Explaining political polarization through psychology. 

On Wednesday, Jan. 6, a mob of Trump supporters stormed the Capitol building to overturn his election defeat, clearly displaying America’s deep political divide to the world. Now more than ever, our country is split between red and blue. Instead of focusing on the true quality of government, the focus of many voters is protecting their political identities as Democratic or Republican.  

This divide is termed as political polarization, where political attitudes lean towards two extremes of the spectrum. Polarization in America is the highest it has been in 20 years. Experts have attributed many causes to this, including partisan media and even gerrymandering. However, one simple cause that many overlook is people’s basic psychological tendencies.

Political Psychology Theories

Social Identity Theory

According to Chris Federico, a political psychologist at the University of Minnesota, the social identity theory may explain America’s growing divide. This theory proposes the tendency for people to associate who they are with the group they’re a part of. 

“You like members of that group more than others. You want things to reflect favorably upon your group. You’re biased toward believing things that reflect positively on your group,” Federico told the American Psychology Association. “Once you’re a member of a group, all kinds of group processes related to social identity kick in.”

Another important aspect of social identity theory is the ‘us’ and ‘them’ concept. Henri Tajfel was an important social psychologist who developed the social identity theory and cognitive aspects of prejudice. He claims that people tend to exaggerate differences between groups (them) and overstate similarities between members of the in-group (us). A hypothetical line of thought that demonstrates this is as follows: we, as members of this political party, are much more educated and smarter than the other party. All of us hold college degrees, while all of them are high school dropouts. This statement is not actually politically accurate, since there is clearly a range of educational backgrounds in both parties. However, this unifying mindset is still prevalent within society today.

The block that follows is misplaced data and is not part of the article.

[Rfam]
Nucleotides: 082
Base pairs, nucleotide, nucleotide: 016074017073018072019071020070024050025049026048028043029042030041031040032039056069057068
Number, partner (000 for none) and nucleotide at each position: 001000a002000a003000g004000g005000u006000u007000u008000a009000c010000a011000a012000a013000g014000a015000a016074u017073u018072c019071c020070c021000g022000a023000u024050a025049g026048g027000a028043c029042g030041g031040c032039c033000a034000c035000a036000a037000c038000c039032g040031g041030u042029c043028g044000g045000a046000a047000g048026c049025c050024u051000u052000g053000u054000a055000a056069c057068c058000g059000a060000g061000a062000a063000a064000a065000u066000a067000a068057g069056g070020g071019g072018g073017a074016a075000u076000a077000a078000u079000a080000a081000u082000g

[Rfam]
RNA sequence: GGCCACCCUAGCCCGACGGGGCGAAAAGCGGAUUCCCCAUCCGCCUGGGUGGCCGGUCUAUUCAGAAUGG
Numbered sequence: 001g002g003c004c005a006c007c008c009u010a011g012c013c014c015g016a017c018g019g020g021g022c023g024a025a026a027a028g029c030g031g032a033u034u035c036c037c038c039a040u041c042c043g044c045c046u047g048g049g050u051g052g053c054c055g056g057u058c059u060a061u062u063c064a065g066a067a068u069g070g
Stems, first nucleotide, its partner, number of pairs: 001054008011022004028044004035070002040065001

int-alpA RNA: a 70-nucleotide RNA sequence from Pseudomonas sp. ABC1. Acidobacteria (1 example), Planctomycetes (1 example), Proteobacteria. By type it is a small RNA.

As a result, people are likely to disregard everything associated with the other party to maintain their own identity. Senior Ellie Kim shares the same thoughts. 

“A repercussion I see from having polarization is that no matter what the policy the candidate is running, you see a Democratic or Republican Party,” Kim said. “Whichever one…you are surrounded by, you immediately choose that candidate and I think that that’s very damaging.”

According to an article by De-Wit, Linden, and Brick from the Greater Good Science Center in Berkeley, studies have shown that the labeling of a policy as Democratic or Republican greatly affects people’s support for the policy, regardless of what they actually believe in. One study in particular showed that although most Republicans believe climate change is real, they were less inclined to support climate policies that were proposed by Democrats. 

Motivated Reasoning

Similar to the social identity theory, another cognitive phenomenon that greatly affects our political system is motivated reasoning. Motivated reasoning is people’s tendency to warp the information they’re presented with to fit their existing beliefs. It can also describe how people are more likely to believe statements that confirm what they already think and dismiss ones that contradict their beliefs. Thus, motivated reasoning reinforces people’s existing political biases and polarizing opinions. 

When interviewed about their opinions on political polarization, Cupertino City Council members Hung Wei and Jon Wiley expressed insightful views regarding people’s narrow mindset. Wei described how social media greatly reinforces people’s motivated reasoning, subsequently exacerbating the political divide.

“When people do social media, because they don’t see each other, they tend to collect information that fits what they think, or fits what they already know,” Wei said. “So they kind of feed on each other, so it’s very hard to be open minded to other perspectives.”